Thinking about strength (part one)

Yesterday as I watching the documentary Free Solo all I could think of is how strong Alex Honnold, as he was suspended by one hand thousands of feet above the ground. Yet I hardly think by any traditional weight room measure would he be considered strong. So what’s the deal with strength? I think we need to rethink strength training and what is strong. For over fifty years I have been puzzled by the question – How much strength is enough? I am convinced that there is no answer if we are looking in measurable terms. Alex Honnold has as much as he needs to Free Solo El Capitan.

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Here are some thoughts on strength.

Of all the biomotor qualities, strength is the most all-encompassing. There is no form of motion that does not require some expression of force; therefore, all sports will derive benefit from sport-appropriate strength training.

Because of its importance and ease of measurement it is tempting to train strength independently, but it is important to underscore that strength is a highly interdependent motor quality that profoundly interacts with and affects all the other biomotor qualities. It must be trained accordingly, and this interaction must be accounted for in the whole training program. The benefits of a sound strength-training program are:

  • Improved ability to reduce and produce force
  • Increased ability to express explosive power
  • Increased joint stability
  • Significant contribution to Injury prevention and rehabilitation

Strength by definition is the ability to exert force without any time constraints – how much force can be applied. Power, on the other hand, has a significant time element. It is the ability to express force in the shortest amount of time. Power can be further broken down into speed-dominated or strength-dominated power. Strength-dominated power is characterized by the need to express high force against external resistance. Shot put and discus throw, and American football are activities that demand strength dominated power. Speed-dominated power is characterized by restricted resistance. Throwing a baseball, swinging a golf club or a tennis racquet characterize speed-dominated power.

The traditional emphasis in strength training has been on the movement of a body part – force production. Contemporary thinking has shifted to recognize that strength plays an important role in resisting movement of a body part, which is the eccentric component. It is during the force reduction phase where most injuries occur.

The role of strength to stabilize or fixate a body part is also an important performance factor. A sound strength development program will carefully direct training to address all three functions of muscle actions in an integrated manner.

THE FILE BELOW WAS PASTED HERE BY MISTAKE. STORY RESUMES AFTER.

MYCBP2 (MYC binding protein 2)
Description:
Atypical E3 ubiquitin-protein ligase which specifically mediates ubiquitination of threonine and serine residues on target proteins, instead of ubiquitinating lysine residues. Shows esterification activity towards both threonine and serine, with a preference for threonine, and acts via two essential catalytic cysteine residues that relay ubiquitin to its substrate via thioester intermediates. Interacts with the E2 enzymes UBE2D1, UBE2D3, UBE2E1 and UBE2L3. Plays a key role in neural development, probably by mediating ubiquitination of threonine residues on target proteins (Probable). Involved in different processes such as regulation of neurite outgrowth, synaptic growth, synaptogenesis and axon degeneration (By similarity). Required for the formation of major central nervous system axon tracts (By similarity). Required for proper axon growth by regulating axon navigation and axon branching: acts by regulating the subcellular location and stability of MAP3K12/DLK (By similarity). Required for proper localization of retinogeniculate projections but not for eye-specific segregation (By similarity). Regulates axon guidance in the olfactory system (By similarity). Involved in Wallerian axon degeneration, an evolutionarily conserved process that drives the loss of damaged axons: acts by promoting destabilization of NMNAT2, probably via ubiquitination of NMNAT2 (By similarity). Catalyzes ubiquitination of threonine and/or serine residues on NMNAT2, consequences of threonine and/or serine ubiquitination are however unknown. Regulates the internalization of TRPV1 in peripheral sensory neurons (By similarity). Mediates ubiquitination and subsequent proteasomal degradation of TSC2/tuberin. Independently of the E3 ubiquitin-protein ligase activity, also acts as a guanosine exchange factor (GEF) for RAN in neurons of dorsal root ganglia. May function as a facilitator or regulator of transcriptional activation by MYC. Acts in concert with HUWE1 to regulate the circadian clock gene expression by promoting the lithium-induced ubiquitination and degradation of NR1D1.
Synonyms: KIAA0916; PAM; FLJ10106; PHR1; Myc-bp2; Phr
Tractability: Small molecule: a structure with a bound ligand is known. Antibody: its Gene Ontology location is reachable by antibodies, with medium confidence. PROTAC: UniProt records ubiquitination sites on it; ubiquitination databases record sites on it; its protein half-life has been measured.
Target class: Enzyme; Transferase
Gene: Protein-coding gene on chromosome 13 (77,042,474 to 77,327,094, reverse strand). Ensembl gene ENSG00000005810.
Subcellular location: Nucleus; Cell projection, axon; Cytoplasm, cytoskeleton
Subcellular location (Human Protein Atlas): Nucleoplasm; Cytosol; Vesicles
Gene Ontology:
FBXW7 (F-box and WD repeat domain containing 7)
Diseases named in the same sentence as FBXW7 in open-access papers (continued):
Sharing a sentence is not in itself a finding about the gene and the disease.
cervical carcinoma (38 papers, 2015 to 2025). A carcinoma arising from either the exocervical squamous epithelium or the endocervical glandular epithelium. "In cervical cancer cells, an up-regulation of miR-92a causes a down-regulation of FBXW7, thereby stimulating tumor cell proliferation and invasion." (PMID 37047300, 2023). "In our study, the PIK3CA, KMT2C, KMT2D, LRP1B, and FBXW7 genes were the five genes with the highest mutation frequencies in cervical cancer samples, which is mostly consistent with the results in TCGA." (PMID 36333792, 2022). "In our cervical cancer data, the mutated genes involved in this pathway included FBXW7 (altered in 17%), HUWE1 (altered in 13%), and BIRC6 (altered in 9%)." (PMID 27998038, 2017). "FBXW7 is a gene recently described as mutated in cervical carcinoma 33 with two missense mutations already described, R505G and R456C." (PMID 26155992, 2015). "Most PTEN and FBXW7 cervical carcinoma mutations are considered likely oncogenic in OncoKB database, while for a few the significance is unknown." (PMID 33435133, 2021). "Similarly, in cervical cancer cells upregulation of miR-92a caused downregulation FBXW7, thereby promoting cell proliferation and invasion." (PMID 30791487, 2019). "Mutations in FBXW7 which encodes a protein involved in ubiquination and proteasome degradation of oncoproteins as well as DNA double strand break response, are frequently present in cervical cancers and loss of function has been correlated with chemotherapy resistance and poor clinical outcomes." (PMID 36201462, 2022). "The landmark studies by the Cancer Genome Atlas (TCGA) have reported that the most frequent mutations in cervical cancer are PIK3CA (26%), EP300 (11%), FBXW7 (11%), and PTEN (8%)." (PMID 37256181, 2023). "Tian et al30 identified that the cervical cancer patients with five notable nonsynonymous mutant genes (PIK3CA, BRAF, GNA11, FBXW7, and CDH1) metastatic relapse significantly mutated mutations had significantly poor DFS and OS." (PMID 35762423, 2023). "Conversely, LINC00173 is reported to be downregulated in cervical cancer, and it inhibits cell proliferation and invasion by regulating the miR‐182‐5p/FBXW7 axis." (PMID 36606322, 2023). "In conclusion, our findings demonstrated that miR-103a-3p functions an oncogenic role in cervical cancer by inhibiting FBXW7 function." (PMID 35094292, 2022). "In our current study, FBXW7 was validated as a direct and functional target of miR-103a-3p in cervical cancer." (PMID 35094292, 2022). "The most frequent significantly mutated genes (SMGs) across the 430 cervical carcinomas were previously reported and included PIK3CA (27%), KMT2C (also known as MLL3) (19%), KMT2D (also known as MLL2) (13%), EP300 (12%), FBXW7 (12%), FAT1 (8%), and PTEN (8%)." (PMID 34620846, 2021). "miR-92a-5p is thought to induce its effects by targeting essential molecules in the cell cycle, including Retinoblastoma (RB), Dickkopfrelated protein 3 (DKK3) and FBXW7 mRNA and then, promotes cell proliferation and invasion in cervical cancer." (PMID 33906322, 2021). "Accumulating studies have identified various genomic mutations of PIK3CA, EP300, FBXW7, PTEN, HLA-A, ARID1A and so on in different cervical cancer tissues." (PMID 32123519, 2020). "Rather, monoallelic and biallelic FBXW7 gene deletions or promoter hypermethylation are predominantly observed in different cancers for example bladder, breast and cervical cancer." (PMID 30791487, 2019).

Neuromuscular, muscular, biochemical, structural and biomechanical factors govern strength acquisition. Each factor should be taken into consideration in the design and implementation of a strength training program.

Ultimately, it is the neural component that drives the system and enables the muscles to work. The nervous system in response to the specific task governs recruitment order and sequence. The initial adaptation that occurs in strength training is neural. It is essentially learning to engage the appropriate stabilizers and more effectively reduce and produce force. The neural adaptations are manifested as increased firing rate, motor unit recruitment, and improved motor unit synchronization. That is why when a beginner starts a program the initial gains are quite dramatic without any appreciable gains in hypertrophy.

Maximum strength is the highest force that can be exerted during a single voluntary muscular contraction. We know from practice and research that once those neural pathways have been opened now it is relatively easy to go back and tap into those pathways. Once the maximal strength base has been established, we do not have to go back each training year and repeat the same loading cycles. Those cycles can be shorter and more intense to reopen the pathways.

The limiting factor in both the acquisition and expression of strength often is not the strength of the large muscles but rather the smaller stabilizing and synergistic muscles that guide and allow the quality expression of strength development process in order to develop functional strength. Functional strength is the ability to dynamically reduce and produce force through full range of movements with speed and control. Functional strength is a major contributing factor toward smooth, coordinated athletic movement; it is not as measurable, but it is very observable.

Strength endurance is the ability to perform repetitive strength-oriented actions in a climate of fatigue. Once base level strength has been developed then it is possible to work on developing strength endurance. You must have a base level of strength so can you endure it. The principle of strength before strength endurance addresses this. Therefore, in a sequence of training the initial block is devoted to basic strength acquisition.

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